David Hobson and the cast of The Merry Widow | Opera Theatre

The Merry Widow. Even the title throws you right into the heady, self-indulgent days of the Austro-Hungarian empire, before one of its own sons, of little stature, talent or accomplishment, but big ideas and fearless determination, threw a bloody, big spanner in the works. Franz Lehar’s operetta, in three acts, even seems more like a musical at times, especially in the hands of Giles Havergal, director of this brand spanking co-production (Opera North and Opera Australia).

Lyrically, of course, it’s naughty and playful in an almost Carry On sort of way, thanks to a libretto by Viktor Leon and Leo Stein. It could almost be about the police-pommelling Zsa Zsa, this tale of a wealthy widow from a tiny nation, whose compatriots are hell-bent on keeping her (or, more particularly, her money) in their nation, which would be bankrupted without it; much like the Greek economy, sans EU rescue package.

The story’s a hand-me-down, from Henri Meilhac (The Embassy Attache) and is cleverly wrought and, arguably, even better in the hands of Leon-Stein. Suffice to say it’s been a tour de force of the opera stage, ever since it’s debut, in Vienna, shortly after the turn of last century.

Amelia Farrugia is Hanna Glawari, said wealthy widow, and her shimmering soprano, though rending some words into pure tones at the expense of the lyric, is pretty much a thrill a minute. David Hobson plays opposite, as Count Danilo Danilovitch, a would-be cad as stuck on Hanna as she on him, but feigning otherwise, as you do. Hobson was playful right from the top, but as he warmed-up, he really indulged in all the comical nuances of his character, playing it to the hilt, a bit like a straight man from a Marx Brothers classic, or some other high-camp black-and-white icon of cinema; or, say, a Noel Coward or Oscar Wilde play. There’s more ham here than on a deli sandwich. Just the thing to put a spring in one’s step as we slowly emerge from the hibernation of winter. And, of course, his effortless tenor, with its characterful and distinctive vibrato, is always a pleasure.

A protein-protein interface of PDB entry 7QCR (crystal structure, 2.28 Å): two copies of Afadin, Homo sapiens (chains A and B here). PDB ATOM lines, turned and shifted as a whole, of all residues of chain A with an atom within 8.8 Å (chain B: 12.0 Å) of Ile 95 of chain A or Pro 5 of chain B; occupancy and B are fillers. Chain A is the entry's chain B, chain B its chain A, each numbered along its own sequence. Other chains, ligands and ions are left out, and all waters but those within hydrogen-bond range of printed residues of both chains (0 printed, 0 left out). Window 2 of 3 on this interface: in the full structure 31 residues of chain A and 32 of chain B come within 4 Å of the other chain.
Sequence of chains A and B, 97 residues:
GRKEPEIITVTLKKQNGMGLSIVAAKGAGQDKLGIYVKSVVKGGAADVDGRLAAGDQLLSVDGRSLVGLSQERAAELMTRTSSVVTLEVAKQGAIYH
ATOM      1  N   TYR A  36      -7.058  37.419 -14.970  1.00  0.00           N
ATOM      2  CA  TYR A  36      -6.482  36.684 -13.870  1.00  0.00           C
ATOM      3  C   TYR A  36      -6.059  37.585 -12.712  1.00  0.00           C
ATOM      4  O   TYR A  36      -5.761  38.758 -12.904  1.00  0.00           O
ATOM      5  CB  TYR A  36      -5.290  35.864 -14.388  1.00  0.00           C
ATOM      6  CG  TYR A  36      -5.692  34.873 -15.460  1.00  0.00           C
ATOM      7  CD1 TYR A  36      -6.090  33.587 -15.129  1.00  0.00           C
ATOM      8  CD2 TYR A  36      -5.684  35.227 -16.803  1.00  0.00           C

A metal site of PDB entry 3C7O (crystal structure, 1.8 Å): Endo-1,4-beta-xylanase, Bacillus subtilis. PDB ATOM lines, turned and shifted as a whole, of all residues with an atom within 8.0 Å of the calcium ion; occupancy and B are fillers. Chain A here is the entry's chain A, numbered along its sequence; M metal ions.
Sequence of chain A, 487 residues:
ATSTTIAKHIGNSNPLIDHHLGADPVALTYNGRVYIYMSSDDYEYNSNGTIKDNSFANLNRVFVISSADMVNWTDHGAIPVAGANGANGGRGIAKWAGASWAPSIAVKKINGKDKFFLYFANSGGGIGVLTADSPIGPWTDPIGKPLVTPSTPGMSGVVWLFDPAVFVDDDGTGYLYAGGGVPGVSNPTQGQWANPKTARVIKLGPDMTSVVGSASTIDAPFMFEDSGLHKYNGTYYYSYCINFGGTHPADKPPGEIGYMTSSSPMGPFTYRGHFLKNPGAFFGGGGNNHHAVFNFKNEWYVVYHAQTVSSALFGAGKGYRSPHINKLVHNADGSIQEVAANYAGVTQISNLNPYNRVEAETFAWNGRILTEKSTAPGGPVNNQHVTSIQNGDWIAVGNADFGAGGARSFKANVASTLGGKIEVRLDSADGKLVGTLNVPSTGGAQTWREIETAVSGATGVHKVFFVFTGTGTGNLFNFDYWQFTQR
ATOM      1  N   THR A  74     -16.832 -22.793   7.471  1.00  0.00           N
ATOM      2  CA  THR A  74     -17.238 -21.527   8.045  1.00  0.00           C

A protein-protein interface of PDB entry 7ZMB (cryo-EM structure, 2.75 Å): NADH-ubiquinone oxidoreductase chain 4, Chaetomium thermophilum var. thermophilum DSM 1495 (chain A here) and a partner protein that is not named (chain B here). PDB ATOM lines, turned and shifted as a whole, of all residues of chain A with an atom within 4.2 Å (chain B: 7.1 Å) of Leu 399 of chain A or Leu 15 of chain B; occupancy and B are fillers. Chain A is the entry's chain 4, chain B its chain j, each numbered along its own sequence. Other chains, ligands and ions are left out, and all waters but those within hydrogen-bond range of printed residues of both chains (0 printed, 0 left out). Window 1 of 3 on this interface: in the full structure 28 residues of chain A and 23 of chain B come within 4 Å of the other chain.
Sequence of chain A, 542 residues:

Mind you, if I had to pick a sentimental favourite (and not just in this production), it would be the charming Henry Choo, as Camille de Rossillon, devoted lover of Sian Pendry’s Baronness Valencienne Zeta, a gentrified, but voracious ex-chorus girl and a clear case of ‘you can take the girl out of the chorus, but you can’t take the chorus out of the girl. Their covert stolen moments remind one of awkward first kisses and fumbling hands. Pendry is a remarkably self-assured actor, as well as vocalist and Choo’s tenor, for mine, is even more attractive than Hobson’s, if anything, even if the odd tremor does creep in.

There were almost countless other highlights in performance and craft, including John Bolton Wood, as the rather sweet-in-his-way, if cuckolded, Baron Mirko Zeta.

Sets and costumes are as grand and lavish as we’ve come to expect from OA and entirely in keeping with the shamelessly bourgeois social strata in question.

If you’ve your doubts about the stage version of Mary Poppins, but are looking for light, bright entertainment, with musical depth, The Merry Widow is a highly-recommended option.

The details: The Merry Widow plays the Opera Theatre, Sydney Opera House until November 4. Tickets on the company website.